Castellini points to legendary Yankees manager Casey Stengel, a coach known for taking unique approaches to motivate players individually, as a managerial role model. He also points to A.G. Lafley, whose pursuit of innovation has made him something of a national management celebrity since he became Procter & Gamble Co.'s CEO in 2001.

"(Lafley's) focused. When you talk to A.G., you know he's tuned into what you have to say. He's very open. No agenda. Just get the job done. That's the way I've always tried to be."

Castellini's friends say his management approach is the product of common sense and grooming, including years of Jesuit training and an MBA from the Wharton Graduate School at the University of Pennsylvania.

The only son in a family of eight children, Castellini was groomed from an early age to be part of the family business, which resided for most of its history on the banks of the muddy Ohio. Summers were spent pitching ripe watermelons to and from trucks in 90-degree heat. Winters were spent at a Catholic boarding school in Wisconsin.

What his grooming did not include was guidance from his father, Robert, who died in 1952 when Castellini was just 10.

"When you don't have a father prodding, you become a self-starter," he said.

After two years in the Army, ending as a first lieutenant, Castellini joined the family business as executive vice president in 1967. He became CEO three years later. In the 1970s, he put the company on a path toward vertical integration, ultimately buying up companies that could handle shipping, fruit and vegetable processing, ripening and wholesale sourcing so the combined entities could be offered to customers under one umbrella.

Castellini said total revenue from all companies in the Castellini Group -- including fruit and vegetable wholesalers, food processing and trucking companies -- last year approached $750 million. The company employs more than 2,000 in six states, with the largest local contingent in Wilder.

Local venture capitalist Jack Wyant -- a friend, Reds co-owner and CEO of the Blue Chip Venture Co. -- said Castellini practices a "higher order of management" in which he establishes a clear strategy but gives people the freedom to accomplish those goals. When Wyant started his first venture capital fund in 1994, Castellini was one of the first investors recruited. And he continues to be a trusted adviser, someone who helps him critique business plans and evaluate investments.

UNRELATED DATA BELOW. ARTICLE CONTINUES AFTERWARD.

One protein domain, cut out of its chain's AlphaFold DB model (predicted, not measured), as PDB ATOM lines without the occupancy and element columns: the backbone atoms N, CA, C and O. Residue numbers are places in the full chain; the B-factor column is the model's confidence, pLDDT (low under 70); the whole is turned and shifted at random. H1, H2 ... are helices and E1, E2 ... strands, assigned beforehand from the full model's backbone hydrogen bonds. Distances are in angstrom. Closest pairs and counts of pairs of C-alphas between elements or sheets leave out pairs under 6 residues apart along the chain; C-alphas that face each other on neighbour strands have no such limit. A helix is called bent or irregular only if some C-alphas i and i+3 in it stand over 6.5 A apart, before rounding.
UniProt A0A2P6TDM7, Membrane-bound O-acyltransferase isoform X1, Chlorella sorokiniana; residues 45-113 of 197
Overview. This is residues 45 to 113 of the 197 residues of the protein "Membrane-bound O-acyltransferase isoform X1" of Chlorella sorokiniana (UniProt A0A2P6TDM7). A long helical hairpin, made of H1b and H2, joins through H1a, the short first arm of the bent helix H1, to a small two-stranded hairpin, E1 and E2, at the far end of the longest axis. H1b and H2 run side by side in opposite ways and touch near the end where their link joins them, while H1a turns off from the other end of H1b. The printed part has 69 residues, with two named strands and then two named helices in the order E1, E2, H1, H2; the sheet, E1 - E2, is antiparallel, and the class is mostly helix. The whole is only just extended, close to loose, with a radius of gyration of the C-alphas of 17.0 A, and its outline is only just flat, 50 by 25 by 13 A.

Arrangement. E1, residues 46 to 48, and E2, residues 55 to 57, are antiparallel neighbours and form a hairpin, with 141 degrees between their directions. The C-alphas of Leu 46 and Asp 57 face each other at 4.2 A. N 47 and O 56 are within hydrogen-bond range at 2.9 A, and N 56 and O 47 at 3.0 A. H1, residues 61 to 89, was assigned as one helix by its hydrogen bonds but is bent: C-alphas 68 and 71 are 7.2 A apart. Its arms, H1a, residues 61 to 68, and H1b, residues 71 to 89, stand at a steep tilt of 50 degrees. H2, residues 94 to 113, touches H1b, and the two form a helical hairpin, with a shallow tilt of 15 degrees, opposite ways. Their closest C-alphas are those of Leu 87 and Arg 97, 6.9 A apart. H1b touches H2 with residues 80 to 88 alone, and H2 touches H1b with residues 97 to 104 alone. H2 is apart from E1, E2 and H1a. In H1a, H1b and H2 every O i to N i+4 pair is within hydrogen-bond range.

"He has an ability to look at a balance sheet and single out a problem," said Wyant. "He'll say, 'This is overleveraged,' or, 'The problem here is revenue growth.' He does not overcomplicate anything."

"This guy's a leader," said Bobby Lawrence, a Reds co-owner and a local media investor who partnered with Castellini to buy radio station WLW-AM 700 in the 1980s.

Castellini was an opinionated director, Lawrence said, who had a way of setting high expectations without dictating results.

"Bobby has sort of a natural look of intimidation, but that's not his style," Lawrence said. "He would reel us back in as we stretched the limits. But he never did it as if he owned the company. It wasn't so much he was telling us what to do but reminding us of things we needed to think about."

04-13-2006, 09:11 AM
> "They have access to me and can voice their opinions vociferously if they want. (But) they don't expect to have a profit distribution," Castellini said. "They've been told that. There's not going to be one because anything that's left over goes to player compensation. That's how we're going to stay competitive."

THAT is music to my ears. If I ever use a signature, that just might be it. Awesome!

04-13-2006, 11:02 AM
"I have passion," he said.


Gainesville Red
04-13-2006, 12:20 PM

Are you blunt and direct?

"What do you think?"

My favorite part.